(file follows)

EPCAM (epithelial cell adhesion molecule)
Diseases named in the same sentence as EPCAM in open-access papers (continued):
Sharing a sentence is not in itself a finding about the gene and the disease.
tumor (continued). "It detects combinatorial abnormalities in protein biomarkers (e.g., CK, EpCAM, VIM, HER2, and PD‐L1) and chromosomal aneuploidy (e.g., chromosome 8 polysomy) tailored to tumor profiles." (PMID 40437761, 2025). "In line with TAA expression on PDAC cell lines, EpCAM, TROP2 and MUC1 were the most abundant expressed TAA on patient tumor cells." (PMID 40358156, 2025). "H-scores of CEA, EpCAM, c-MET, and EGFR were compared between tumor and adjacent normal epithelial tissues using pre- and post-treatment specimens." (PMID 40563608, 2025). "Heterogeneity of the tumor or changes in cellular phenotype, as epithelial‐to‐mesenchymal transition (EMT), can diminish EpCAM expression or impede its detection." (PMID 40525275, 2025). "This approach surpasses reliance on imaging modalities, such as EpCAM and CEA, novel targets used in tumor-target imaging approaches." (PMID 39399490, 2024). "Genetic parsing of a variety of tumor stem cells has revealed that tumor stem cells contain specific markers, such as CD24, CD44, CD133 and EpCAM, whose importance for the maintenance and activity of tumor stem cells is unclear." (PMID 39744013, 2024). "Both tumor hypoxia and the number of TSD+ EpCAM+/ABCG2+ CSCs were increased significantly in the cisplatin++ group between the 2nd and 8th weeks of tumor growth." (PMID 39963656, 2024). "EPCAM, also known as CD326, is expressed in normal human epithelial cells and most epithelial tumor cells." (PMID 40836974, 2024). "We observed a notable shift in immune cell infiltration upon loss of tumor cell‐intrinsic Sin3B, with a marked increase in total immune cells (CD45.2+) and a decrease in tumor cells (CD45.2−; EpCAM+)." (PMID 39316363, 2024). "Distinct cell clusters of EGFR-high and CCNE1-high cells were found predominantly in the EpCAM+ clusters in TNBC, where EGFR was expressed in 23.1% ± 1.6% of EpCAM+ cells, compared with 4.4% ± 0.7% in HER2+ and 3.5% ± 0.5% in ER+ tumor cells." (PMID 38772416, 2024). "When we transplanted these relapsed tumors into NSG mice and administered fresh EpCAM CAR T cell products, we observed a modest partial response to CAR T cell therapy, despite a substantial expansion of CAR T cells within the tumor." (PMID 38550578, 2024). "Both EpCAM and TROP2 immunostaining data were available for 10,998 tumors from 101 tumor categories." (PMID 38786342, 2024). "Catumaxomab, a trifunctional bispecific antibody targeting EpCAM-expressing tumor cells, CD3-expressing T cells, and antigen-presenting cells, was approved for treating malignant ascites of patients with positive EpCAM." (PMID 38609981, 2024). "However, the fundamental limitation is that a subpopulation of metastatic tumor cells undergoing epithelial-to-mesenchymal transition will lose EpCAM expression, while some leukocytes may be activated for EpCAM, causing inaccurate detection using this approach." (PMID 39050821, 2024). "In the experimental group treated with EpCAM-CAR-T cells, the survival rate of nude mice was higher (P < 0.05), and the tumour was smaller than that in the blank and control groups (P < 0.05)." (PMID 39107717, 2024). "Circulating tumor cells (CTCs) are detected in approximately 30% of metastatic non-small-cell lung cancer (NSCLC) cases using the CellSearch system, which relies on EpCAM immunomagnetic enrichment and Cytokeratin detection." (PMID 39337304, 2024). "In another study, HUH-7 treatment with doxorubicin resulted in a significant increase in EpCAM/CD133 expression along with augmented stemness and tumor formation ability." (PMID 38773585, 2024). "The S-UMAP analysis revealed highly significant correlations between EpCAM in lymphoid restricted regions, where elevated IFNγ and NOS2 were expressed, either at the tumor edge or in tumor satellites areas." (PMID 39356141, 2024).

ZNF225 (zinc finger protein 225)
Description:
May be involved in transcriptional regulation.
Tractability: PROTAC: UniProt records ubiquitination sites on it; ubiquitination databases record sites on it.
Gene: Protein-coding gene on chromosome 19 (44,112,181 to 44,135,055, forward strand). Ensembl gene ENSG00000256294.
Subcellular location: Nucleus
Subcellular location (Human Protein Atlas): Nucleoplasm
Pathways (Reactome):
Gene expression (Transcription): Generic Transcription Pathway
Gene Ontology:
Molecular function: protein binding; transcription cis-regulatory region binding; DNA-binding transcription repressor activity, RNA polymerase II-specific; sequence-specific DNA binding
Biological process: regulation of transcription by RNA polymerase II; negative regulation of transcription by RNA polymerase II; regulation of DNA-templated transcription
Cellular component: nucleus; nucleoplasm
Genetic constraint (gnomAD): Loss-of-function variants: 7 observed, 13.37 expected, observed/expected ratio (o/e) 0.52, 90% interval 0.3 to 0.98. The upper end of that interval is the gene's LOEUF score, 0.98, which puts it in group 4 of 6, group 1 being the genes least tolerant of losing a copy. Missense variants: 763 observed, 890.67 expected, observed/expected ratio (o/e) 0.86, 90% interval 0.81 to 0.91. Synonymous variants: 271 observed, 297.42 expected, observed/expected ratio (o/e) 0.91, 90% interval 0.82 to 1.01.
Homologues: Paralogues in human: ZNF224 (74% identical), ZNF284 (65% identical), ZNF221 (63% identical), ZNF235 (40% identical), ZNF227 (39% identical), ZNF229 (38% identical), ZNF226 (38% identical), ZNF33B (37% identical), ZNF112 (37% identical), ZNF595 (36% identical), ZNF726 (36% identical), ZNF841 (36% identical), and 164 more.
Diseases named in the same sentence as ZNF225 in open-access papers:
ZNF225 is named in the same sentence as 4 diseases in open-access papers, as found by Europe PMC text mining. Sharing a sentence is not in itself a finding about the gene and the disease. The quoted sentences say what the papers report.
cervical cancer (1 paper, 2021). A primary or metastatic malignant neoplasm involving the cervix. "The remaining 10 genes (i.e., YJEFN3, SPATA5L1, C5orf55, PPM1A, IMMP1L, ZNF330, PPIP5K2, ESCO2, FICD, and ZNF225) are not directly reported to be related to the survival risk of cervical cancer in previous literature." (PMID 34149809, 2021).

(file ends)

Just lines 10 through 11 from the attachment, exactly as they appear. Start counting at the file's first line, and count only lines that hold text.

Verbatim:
Subcellular location: Nucleus
Subcellular location (Human Protein Atlas): Nucleoplasm